One of the most interesting things to watch during the first year of a new coaching regime is how the offense comes together. While the roster may not be entirely built to serve the new head coach and offensive coordinator’s vision, the architecture will begin to show itself. Based on what the Cincinnati Bearcats did in the first year under Luke Fickell and Mike Denbrock, there is a lot more construction to be done.
While they were not the worst offensive team in the country, the Bearcats were pretty awful, ranking 97th in offensive S&P+. They also gained the fewest yards of any team in the American Athletic Conference while averaging a league-low 20.9 points per game. Bleh.
The Good: Who knew Hayden Moore could scoot? With a strong push down the stretch, the Bearcats starting signal caller finished with 312 yards and four scores on the ground. He tallied at least 50 yards three times and even scored two touchdowns and ran for 75 yards against UCF.
On the passing front, Moore threw more than twice as many touchdowns (20) as interceptions (nine) and did complete at least 60 percent of his pass attempts five times. A stronger finisher than starter, Moore posted a QB rating above 120 in each of the last five gmes, including a season-high 156.0 against Tulane.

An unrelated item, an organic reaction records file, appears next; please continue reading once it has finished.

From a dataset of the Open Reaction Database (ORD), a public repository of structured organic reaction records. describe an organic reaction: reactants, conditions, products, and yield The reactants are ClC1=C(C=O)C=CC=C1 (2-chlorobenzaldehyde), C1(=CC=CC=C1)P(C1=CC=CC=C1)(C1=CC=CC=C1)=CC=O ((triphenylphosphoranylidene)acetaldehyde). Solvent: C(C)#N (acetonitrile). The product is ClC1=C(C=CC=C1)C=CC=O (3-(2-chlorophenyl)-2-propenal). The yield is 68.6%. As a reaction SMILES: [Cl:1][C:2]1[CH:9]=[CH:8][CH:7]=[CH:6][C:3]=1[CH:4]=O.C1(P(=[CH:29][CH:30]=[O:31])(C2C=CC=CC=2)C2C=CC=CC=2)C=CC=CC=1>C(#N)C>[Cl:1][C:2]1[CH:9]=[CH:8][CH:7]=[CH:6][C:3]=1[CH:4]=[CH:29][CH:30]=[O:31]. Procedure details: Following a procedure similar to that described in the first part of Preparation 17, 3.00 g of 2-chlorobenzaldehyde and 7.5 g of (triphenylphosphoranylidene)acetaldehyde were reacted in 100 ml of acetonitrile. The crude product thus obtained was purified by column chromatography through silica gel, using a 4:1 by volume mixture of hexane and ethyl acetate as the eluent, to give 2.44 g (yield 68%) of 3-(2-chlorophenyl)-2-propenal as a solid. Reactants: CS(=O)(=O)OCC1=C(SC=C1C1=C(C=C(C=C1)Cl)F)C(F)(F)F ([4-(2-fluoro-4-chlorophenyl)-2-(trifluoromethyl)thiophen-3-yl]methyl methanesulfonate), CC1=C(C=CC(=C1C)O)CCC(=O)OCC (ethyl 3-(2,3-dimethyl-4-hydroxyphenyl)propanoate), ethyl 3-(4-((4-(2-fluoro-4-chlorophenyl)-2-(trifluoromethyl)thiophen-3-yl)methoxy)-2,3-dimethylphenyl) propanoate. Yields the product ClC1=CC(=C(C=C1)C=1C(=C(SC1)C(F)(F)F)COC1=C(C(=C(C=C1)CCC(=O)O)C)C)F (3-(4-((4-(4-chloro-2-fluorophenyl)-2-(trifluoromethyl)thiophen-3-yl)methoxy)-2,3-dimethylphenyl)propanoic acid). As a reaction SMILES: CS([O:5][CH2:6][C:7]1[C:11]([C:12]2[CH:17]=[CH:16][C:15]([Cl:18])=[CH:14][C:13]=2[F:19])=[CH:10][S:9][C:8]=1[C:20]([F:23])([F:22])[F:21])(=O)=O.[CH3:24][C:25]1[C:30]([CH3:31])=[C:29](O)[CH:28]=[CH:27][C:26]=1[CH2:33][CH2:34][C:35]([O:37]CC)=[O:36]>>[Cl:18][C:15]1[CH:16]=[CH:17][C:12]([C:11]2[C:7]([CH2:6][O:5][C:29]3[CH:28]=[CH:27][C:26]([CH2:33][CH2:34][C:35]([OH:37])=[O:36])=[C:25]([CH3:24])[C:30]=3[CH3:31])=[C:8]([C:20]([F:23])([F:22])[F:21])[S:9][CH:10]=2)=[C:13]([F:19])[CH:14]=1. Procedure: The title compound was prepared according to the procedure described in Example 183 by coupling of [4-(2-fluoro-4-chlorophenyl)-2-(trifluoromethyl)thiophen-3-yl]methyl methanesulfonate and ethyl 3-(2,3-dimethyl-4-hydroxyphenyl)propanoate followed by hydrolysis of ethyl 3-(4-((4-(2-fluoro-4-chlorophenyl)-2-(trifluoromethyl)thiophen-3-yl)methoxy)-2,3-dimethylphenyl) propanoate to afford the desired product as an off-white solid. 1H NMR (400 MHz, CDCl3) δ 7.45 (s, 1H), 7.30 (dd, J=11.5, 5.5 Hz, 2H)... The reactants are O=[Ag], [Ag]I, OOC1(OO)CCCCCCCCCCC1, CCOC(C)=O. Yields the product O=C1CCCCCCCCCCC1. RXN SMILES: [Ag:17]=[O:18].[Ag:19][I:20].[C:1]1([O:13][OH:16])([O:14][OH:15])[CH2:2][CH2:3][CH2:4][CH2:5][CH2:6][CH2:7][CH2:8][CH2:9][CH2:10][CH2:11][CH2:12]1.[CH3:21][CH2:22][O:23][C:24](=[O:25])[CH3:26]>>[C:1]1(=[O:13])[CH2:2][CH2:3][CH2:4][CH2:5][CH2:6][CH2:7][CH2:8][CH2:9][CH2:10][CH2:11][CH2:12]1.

The Bad: While Moore never lost the starting job to Ross Trail — who threw all of nine passes all season — he was still passable at best. He completed a pedestrian 56.4 percent of his pass attempts and averaged only six adjusted passing yards per attempt. Other than UConn’s David Pindell, who played in three fewer games, no eligible QB in the American Athletic Conference posted a QB rating lower than Moore’s 118.44. He also fell behind six other signal callers in passing yards per game (213.5 YPG).
In total, Moore’s body of work is certainly not bad. It is actually acceptable if UC were a dominant defensive squad or if the running game was the entire focal point of the offense. Unfortunately, the junior couldn’t lift the team on his shoulders like they needed. It remains to be seen if he can live up to that in his final season. Wow. Life comes at you fast.
Final Grade: C-
The Good: Gerrid effing Doaks.
Gerrid Doaks will be the best UC RB since Pead pic.twitter.com/S0ndpOEPzW— #CinCityPride (@TheCinCity) September 23, 2017
I’m not sure about the Pead thing, but I am ready to believe. Doaks was a fierce runner who didn’t let sometimes poor offensive line play get in his way. Doaks rushed for 513 yards on 87 carries, averaging a robust 5.9 yards per game. He also added 135 yards and a score through the air, finishing second on the team in yards from scrimmage (648). Michael Warren, a true freshman, found a role for himself as well, putting together 324 yards while averaging an even six yards per attempt.